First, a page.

Several U.S. Pat. Nos. 4,869,621; 4,844,164; 4,287,951; 4,301,867; 3,342,262; 4,773,483; 4,745,976 suggest using inorganic precipitates such as scale as a means to plug off production from productive geologic formations. Generally, these methods require sequentially injecting incompatible fluids, such that in-situ mixing occurs to trigger precipitation. None of these methods use a scale inhibitors compound to act as a time control for the process
Scale formation can occur as a result of mixing of incompatible waters in the well, i.e., waters which when mixed produce precipitates, or as a result of temperature and pressure changes and the like in the produced waters during production. Generally, incompatible waters are formed as a consequence of waterflooding, for example, as injected sea water mixes with formation water in the borehole during water breakthrough. The more common concern is scales deposited because of changes in supersaturation of solubility of minerals in the formation or produced waters caused by pressure and temperature changes, or changes in other physical and chemical environments such as gas compositions, ratio of gas/oil/water. Precipitation frequently encountered as scale include calcium carbonate, calcium sulfate, barium sulfate, magnesium carbonate, magnesium sulfate, and strontium sulfate. The deposition of scale is a very complex crystalline process initiated by a supersaturation-induced nucleation of a precipitate of the mineral, scale ions contact these nuclei and the crystal grows in a certain crystalline pattern. The adherence of these mineral crystals unto the formation matrix, perforation, wellbore, tubings and equipment is a not well-understood process but once initiated, appears to be spontaneous as seen by the increasing thickness of the scale deposit and the steady decline in productivity.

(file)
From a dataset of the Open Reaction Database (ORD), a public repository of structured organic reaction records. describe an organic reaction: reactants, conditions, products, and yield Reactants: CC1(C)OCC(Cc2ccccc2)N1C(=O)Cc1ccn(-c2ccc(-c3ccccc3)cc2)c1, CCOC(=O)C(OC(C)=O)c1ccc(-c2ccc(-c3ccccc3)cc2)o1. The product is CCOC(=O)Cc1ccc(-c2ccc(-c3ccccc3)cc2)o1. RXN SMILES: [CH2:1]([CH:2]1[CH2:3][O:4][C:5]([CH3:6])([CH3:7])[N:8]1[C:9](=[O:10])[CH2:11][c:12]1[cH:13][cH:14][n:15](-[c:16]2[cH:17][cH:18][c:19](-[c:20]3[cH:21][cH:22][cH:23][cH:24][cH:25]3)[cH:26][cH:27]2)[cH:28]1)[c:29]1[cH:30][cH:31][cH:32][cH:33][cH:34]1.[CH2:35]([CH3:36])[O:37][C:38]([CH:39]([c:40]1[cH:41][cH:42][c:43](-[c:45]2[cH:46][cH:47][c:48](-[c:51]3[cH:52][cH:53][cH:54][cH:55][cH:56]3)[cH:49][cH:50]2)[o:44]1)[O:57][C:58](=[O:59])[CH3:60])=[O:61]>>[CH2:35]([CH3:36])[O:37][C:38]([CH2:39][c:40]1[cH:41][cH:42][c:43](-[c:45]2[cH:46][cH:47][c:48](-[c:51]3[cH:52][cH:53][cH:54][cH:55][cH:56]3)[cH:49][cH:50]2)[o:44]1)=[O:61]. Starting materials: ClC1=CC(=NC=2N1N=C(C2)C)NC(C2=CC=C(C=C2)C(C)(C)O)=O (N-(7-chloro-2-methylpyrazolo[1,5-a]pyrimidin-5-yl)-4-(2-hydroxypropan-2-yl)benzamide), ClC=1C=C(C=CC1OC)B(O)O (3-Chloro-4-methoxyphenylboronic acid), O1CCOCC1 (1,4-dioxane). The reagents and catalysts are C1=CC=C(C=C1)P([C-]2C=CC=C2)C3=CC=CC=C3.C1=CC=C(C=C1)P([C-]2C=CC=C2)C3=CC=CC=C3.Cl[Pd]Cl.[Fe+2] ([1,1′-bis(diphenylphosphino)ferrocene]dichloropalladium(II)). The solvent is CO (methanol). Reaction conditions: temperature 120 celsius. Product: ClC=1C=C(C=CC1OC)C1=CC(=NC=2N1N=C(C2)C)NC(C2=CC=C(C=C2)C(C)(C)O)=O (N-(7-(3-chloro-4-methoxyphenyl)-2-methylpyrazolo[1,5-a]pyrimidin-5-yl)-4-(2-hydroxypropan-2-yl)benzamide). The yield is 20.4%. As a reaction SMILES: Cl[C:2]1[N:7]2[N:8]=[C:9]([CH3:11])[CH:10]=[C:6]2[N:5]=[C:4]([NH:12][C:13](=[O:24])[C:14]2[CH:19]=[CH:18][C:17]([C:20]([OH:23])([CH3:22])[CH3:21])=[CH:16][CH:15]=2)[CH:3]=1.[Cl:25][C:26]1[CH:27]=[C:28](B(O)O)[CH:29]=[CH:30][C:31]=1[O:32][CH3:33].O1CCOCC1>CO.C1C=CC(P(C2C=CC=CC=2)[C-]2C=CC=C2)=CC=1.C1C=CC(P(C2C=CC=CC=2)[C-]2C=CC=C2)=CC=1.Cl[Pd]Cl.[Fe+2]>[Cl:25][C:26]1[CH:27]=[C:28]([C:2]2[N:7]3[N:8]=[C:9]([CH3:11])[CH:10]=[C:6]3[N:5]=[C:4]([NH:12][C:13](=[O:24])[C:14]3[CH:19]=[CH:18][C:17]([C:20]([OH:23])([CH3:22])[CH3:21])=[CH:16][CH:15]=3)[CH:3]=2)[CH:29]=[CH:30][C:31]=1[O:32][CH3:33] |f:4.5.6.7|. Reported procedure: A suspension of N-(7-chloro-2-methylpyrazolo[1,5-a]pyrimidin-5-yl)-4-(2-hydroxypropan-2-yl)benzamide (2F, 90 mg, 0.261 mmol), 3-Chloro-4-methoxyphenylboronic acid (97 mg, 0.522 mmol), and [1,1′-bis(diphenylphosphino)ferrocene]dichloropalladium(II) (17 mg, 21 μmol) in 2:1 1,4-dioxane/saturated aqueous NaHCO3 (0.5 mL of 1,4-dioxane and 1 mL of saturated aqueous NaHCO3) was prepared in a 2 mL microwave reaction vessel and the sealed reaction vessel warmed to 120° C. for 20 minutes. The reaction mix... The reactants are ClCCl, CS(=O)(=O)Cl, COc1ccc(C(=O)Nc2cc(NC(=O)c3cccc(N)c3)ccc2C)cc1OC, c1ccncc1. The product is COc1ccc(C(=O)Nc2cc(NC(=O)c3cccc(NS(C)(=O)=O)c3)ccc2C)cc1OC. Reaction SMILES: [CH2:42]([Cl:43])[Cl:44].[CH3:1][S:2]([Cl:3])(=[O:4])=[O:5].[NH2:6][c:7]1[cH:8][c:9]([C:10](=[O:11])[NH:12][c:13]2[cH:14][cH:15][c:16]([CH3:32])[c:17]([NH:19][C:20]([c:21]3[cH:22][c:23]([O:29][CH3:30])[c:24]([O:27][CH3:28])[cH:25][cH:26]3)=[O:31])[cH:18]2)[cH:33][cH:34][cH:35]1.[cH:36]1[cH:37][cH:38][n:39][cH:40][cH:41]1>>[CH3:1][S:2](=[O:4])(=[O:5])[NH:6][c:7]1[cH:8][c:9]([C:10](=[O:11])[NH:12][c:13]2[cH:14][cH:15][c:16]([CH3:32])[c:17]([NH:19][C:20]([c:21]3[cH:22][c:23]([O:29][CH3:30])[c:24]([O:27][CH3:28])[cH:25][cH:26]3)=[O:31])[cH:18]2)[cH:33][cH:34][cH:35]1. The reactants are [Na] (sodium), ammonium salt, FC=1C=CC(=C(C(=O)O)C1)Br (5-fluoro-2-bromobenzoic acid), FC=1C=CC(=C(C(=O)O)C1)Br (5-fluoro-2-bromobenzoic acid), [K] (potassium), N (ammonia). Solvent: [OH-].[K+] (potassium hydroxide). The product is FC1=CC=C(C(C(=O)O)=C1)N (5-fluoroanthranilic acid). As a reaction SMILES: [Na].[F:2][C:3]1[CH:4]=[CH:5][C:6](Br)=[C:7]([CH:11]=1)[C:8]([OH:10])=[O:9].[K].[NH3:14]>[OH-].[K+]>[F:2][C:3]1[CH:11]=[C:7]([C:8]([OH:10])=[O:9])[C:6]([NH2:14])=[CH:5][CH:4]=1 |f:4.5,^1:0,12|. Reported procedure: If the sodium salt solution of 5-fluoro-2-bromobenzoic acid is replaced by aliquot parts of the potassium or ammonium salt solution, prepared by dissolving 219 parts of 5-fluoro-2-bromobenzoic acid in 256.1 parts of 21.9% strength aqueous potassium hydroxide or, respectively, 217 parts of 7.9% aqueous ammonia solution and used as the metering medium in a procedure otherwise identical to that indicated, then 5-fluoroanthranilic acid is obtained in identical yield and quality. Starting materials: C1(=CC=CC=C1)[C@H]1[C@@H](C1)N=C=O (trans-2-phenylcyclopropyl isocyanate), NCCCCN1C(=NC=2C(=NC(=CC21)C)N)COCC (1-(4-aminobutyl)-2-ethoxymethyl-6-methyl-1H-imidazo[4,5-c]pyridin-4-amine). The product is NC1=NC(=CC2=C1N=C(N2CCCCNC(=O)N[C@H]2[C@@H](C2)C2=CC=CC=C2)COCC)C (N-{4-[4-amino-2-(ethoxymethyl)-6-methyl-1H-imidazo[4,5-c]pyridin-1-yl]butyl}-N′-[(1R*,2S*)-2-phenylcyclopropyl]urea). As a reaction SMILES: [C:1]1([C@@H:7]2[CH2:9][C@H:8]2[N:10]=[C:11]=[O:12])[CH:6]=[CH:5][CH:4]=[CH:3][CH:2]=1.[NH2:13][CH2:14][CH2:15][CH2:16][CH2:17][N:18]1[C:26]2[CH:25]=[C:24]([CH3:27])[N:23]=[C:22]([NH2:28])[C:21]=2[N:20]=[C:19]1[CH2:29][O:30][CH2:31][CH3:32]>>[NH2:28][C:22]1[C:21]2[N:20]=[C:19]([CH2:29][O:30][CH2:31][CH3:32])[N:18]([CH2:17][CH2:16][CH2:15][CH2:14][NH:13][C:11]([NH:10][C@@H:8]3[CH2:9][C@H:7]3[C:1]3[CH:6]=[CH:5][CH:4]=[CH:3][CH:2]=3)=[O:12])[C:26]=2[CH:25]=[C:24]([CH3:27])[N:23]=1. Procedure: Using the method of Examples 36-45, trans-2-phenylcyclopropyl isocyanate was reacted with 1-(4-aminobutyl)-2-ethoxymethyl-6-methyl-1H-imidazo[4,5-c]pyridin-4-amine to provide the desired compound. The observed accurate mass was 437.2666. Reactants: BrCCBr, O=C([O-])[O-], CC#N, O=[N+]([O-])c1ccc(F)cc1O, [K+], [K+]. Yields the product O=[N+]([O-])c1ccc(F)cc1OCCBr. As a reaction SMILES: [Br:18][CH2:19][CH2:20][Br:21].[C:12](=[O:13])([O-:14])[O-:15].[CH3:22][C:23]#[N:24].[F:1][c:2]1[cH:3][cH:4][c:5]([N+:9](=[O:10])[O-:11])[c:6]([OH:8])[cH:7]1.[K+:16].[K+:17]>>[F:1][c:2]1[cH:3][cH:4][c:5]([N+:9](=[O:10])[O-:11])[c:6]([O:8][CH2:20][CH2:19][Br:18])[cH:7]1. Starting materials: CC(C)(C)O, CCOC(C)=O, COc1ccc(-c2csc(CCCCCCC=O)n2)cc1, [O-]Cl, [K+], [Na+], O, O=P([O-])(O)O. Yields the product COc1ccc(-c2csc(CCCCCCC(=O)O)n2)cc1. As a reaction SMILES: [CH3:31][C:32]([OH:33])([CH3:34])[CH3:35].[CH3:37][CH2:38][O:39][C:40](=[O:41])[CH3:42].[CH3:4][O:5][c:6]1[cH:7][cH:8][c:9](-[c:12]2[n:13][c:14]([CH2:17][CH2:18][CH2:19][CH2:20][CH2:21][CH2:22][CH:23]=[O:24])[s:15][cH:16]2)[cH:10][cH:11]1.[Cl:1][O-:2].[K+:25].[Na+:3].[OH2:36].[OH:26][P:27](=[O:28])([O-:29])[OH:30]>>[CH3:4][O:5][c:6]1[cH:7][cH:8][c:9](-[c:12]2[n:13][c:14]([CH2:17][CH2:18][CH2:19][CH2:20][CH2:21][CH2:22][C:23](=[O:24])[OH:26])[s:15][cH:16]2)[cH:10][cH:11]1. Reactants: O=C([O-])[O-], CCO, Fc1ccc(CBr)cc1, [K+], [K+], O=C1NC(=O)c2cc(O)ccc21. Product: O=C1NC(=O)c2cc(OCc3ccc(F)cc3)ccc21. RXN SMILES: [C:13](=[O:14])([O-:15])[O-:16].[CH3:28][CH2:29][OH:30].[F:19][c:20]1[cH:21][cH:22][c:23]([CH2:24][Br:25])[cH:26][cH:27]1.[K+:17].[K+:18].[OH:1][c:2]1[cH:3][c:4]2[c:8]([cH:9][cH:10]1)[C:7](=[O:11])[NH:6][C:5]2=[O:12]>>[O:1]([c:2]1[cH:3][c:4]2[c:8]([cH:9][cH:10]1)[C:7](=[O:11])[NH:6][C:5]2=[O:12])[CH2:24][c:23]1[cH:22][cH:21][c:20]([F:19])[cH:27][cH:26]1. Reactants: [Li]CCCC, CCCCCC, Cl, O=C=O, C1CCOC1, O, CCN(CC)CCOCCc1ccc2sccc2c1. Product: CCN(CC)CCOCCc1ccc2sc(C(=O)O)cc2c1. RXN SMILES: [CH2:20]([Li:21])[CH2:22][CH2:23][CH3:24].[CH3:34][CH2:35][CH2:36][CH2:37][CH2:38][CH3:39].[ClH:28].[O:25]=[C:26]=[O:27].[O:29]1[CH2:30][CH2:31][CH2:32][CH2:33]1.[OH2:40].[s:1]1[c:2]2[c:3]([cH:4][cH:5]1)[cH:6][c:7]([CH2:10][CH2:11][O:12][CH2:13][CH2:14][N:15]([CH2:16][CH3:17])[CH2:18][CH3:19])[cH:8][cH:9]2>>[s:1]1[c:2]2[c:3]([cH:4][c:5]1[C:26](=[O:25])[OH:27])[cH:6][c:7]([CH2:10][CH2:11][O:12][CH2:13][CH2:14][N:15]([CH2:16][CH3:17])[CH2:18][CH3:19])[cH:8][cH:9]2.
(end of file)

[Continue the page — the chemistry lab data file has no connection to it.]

U.S. Pat. Nos. 4,002,204; 3,730,272; 3,682,245; and 3,747,677 disclose methods of incorporating time control over deliberate precipitation to reduce fluid production, however none use a scale inhibitor.